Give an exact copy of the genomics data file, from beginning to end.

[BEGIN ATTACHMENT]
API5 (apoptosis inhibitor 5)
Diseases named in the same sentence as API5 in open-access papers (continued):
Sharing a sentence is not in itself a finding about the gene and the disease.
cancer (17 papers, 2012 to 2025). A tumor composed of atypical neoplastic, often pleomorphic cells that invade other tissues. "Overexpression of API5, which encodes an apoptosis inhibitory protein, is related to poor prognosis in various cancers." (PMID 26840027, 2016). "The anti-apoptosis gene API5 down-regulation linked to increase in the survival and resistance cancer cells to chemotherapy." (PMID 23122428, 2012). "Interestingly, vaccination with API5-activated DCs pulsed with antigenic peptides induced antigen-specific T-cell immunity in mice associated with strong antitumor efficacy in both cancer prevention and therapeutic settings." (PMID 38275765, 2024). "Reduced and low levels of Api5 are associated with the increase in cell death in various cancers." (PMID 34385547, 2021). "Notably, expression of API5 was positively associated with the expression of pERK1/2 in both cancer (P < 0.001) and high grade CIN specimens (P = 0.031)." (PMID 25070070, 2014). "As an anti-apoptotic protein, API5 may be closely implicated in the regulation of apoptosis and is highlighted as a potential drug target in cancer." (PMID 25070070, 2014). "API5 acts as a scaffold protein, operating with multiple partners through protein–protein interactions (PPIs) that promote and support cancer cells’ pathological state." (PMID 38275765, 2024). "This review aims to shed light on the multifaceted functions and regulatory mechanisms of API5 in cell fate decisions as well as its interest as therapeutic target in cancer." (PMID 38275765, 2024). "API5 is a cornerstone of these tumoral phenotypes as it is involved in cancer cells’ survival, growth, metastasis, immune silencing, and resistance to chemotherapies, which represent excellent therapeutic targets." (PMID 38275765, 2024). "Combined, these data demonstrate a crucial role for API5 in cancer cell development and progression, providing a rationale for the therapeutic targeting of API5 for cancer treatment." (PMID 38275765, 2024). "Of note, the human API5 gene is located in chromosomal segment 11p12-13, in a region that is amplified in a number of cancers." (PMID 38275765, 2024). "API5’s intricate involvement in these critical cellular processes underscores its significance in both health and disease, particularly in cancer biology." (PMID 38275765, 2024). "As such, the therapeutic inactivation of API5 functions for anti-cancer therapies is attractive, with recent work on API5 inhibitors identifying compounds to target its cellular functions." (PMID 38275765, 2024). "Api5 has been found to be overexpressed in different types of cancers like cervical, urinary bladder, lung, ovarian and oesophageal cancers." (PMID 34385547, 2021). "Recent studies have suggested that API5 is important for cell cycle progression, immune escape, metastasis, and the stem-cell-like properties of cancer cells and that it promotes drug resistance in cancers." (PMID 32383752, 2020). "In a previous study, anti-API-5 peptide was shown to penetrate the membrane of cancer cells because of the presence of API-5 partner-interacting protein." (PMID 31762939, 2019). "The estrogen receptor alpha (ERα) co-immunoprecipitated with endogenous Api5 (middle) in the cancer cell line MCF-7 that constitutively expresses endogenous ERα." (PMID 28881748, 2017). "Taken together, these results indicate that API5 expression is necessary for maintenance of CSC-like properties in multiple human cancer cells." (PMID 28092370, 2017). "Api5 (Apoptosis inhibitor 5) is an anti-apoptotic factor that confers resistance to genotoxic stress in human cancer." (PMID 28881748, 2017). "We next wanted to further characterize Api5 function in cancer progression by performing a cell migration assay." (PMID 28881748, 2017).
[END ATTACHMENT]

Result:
API5 (apoptosis inhibitor 5)
Diseases named in the same sentence as API5 in open-access papers (continued):
Sharing a sentence is not in itself a finding about the gene and the disease.
cancer (17 papers, 2012 to 2025). A tumor composed of atypical neoplastic, often pleomorphic cells that invade other tissues. "Overexpression of API5, which encodes an apoptosis inhibitory protein, is related to poor prognosis in various cancers." (PMID 26840027, 2016). "The anti-apoptosis gene API5 down-regulation linked to increase in the survival and resistance cancer cells to chemotherapy." (PMID 23122428, 2012). "Interestingly, vaccination with API5-activated DCs pulsed with antigenic peptides induced antigen-specific T-cell immunity in mice associated with strong antitumor efficacy in both cancer prevention and therapeutic settings." (PMID 38275765, 2024). "Reduced and low levels of Api5 are associated with the increase in cell death in various cancers." (PMID 34385547, 2021). "Notably, expression of API5 was positively associated with the expression of pERK1/2 in both cancer (P < 0.001) and high grade CIN specimens (P = 0.031)." (PMID 25070070, 2014). "As an anti-apoptotic protein, API5 may be closely implicated in the regulation of apoptosis and is highlighted as a potential drug target in cancer." (PMID 25070070, 2014). "API5 acts as a scaffold protein, operating with multiple partners through protein–protein interactions (PPIs) that promote and support cancer cells’ pathological state." (PMID 38275765, 2024). "This review aims to shed light on the multifaceted functions and regulatory mechanisms of API5 in cell fate decisions as well as its interest as therapeutic target in cancer." (PMID 38275765, 2024). "API5 is a cornerstone of these tumoral phenotypes as it is involved in cancer cells’ survival, growth, metastasis, immune silencing, and resistance to chemotherapies, which represent excellent therapeutic targets." (PMID 38275765, 2024). "Combined, these data demonstrate a crucial role for API5 in cancer cell development and progression, providing a rationale for the therapeutic targeting of API5 for cancer treatment." (PMID 38275765, 2024). "Of note, the human API5 gene is located in chromosomal segment 11p12-13, in a region that is amplified in a number of cancers." (PMID 38275765, 2024). "API5’s intricate involvement in these critical cellular processes underscores its significance in both health and disease, particularly in cancer biology." (PMID 38275765, 2024). "As such, the therapeutic inactivation of API5 functions for anti-cancer therapies is attractive, with recent work on API5 inhibitors identifying compounds to target its cellular functions." (PMID 38275765, 2024). "Api5 has been found to be overexpressed in different types of cancers like cervical, urinary bladder, lung, ovarian and oesophageal cancers." (PMID 34385547, 2021). "Recent studies have suggested that API5 is important for cell cycle progression, immune escape, metastasis, and the stem-cell-like properties of cancer cells and that it promotes drug resistance in cancers." (PMID 32383752, 2020). "In a previous study, anti-API-5 peptide was shown to penetrate the membrane of cancer cells because of the presence of API-5 partner-interacting protein." (PMID 31762939, 2019). "The estrogen receptor alpha (ERα) co-immunoprecipitated with endogenous Api5 (middle) in the cancer cell line MCF-7 that constitutively expresses endogenous ERα." (PMID 28881748, 2017). "Taken together, these results indicate that API5 expression is necessary for maintenance of CSC-like properties in multiple human cancer cells." (PMID 28092370, 2017). "Api5 (Apoptosis inhibitor 5) is an anti-apoptotic factor that confers resistance to genotoxic stress in human cancer." (PMID 28881748, 2017). "We next wanted to further characterize Api5 function in cancer progression by performing a cell migration assay." (PMID 28881748, 2017).